Tired of the deafening silence that threatened to consume her. She edged into her new, state of the art, power chair and left Covid lockdown at the door.
The motor hummed a comforting tune to the eager wheels still learning to bite the kerb but spare the heels of those walking on foot.
Poor souls! Or so the wheels thought.
“Beware of the potholes,” she reminded them as the pavement turned into a dirt track and the light dappled through a cathedral of trees.
It was not long before she heard sweet bursts of song, penetrating her mind like a soothing balm. She could feel her heart slowing the blood in her veins.
“This is why I came.” She thought.
Stopping, she listened to the language of the trees, as they whispered above the low hum of bees. They spoke of ancient magic, of fairies and elves, who lived long before mankind could walk on two legs.
Gently she reached for her phone camera, eager to capture the beauty of nature. But it clicked too soon and captured her foot and the tip of a wheel.
She was about to delete it to save space on the memory stick but instead decided to use it in her art. Some persistent arrows were trying to move her on, on, on, but when she powered up, her juvenile wheels, all forlorn, refused to budge.
“We’re trapped!” cried the small ones at the front and dug themselves deeper into the earth.
The sun laughed, spitting sunbeams all over the place. The wood huffed and puffed, whipping up leaves to mop up the mess.
Unfortunately, this just made the whimpering wheels more distressed and she found herself getting annoyed at their childishness.
“Did they teach you nothing at the factory!” She growled.
But the wheels just cowered and lowered their eyes.
To cheer them up, the leaves sang one of their favourite songs about a boisterous hurricane who fell in love with a warm breeze. He followed her to the ends of the earth and back. When they finally met they made the earth crack with the force of their love. Their union gave us fierce winds, strong enough to pull the tides away from the moon!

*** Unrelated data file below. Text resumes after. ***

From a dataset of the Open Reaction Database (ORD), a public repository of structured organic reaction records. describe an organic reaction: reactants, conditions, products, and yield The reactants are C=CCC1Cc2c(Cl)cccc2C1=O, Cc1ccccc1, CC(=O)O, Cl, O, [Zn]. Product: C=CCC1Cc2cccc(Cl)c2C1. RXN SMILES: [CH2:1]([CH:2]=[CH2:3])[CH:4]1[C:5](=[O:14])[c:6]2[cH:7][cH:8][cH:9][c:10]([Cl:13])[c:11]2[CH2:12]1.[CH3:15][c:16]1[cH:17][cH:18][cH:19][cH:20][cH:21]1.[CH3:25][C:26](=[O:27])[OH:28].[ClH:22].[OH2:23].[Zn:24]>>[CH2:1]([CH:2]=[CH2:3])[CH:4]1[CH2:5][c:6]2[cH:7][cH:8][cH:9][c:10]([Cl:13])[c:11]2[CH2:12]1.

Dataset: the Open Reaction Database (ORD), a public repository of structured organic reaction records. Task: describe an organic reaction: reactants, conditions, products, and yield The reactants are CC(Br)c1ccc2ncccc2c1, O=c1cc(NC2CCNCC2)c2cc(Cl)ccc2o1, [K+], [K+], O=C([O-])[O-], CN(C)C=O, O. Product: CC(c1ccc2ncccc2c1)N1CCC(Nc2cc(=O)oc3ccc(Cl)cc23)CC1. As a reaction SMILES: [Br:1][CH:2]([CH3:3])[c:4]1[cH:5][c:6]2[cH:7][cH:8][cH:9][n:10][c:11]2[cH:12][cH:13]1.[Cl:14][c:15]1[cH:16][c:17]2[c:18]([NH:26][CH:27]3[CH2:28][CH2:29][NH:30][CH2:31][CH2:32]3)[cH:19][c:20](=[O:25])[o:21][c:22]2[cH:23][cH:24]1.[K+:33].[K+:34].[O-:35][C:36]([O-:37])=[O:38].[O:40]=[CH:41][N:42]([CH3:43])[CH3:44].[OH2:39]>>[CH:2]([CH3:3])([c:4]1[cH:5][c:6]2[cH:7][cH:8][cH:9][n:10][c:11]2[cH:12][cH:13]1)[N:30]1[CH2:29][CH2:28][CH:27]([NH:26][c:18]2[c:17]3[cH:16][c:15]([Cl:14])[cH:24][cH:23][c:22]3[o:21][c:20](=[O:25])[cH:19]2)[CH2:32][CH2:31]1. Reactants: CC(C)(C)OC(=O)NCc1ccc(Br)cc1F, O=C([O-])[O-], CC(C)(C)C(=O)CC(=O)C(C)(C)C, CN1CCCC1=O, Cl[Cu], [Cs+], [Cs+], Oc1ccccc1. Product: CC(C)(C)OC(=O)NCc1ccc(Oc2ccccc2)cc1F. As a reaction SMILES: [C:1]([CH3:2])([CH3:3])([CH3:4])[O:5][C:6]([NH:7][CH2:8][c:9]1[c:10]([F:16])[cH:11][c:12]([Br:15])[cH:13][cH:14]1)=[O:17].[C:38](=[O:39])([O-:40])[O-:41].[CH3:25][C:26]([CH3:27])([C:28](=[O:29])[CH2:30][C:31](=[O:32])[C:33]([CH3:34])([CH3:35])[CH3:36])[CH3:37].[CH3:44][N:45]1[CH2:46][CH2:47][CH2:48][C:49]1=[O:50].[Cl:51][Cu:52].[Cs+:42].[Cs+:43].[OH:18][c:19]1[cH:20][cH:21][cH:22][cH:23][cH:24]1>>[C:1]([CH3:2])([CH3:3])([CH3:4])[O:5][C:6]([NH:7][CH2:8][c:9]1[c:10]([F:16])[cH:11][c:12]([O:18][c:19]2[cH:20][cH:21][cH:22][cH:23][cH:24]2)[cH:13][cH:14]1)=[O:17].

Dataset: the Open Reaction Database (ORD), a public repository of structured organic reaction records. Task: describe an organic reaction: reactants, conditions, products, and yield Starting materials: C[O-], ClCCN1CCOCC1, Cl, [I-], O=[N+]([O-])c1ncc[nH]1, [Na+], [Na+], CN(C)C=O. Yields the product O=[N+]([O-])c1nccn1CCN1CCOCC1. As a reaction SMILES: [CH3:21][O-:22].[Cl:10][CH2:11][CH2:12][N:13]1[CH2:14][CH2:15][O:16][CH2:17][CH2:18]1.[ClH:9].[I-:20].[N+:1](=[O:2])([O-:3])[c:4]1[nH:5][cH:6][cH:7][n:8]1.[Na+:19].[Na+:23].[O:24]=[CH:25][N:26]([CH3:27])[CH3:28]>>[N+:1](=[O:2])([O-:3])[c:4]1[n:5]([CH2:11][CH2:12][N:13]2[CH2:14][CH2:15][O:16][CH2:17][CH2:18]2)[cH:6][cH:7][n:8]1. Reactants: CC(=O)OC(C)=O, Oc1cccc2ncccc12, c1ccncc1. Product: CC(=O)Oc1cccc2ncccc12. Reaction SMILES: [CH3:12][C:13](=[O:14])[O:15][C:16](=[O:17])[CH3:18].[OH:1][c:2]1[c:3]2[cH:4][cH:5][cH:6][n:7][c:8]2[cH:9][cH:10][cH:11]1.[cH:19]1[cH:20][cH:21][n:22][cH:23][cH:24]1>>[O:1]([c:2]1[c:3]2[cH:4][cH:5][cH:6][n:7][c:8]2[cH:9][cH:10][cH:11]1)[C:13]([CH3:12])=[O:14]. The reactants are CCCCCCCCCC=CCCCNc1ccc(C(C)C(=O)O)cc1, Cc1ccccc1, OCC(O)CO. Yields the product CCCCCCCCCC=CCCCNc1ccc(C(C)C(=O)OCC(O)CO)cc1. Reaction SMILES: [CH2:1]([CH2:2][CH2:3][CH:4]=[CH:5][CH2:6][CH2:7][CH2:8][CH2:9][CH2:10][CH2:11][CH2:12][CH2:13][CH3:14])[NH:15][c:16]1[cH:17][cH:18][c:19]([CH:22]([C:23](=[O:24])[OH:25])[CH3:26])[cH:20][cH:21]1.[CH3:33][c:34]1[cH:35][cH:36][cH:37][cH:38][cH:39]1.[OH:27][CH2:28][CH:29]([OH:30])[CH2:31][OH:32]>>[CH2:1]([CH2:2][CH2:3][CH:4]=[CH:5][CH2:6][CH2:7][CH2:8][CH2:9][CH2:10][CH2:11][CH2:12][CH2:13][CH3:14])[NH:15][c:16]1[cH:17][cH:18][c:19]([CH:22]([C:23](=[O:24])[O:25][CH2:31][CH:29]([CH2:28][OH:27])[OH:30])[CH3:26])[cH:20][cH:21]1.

“Oh dear,” the wheels cried, “That is very scary, I hope it doesn’t get too windy!”
But the leaves disagreed, they loved the winds, especially the children, who played and danced with them in the coolness of Autumn.
“I hate to interrupt,” She said, “But I really would like to get home for a rest!”
Just then a butterfly flew past and this pricked the wheels up at last.
“Oh, oh, how wonderful, can we catch it and trap it?”
They charged at full speed, past the persistent arrows, who were not at all offended that they had been completely ignored.
“I do hope they don’t get lost.” They groaned, afraid they would lose their job and be replaced, by the boss.
Later that day, she was found in a ditch, by Winnie, a kindly white witch who lived in a caravan on the edge of the wood. She told local reporters,
“I was out gathering medicinal plants and ‘erbs when I heard a woman, cursing and laughing, she was! She can’t have been upside down that long because the wheels of her chair were still spinning!”
I wrote this piece as an experiment after reading ‘Seeing Stars’ by Simon Armitage, a wonderful collection of prose poems. A good few had me laughing my bed socks off!
If you want to see more new Ann and Tanya collaborations, head on over to www.poeticpalettes.wordpress.com and check out Tanya’s visual interpretation of my poem, ’13 Ways of Looking at a Wheelchair’ and our new piece, ‘Creation’.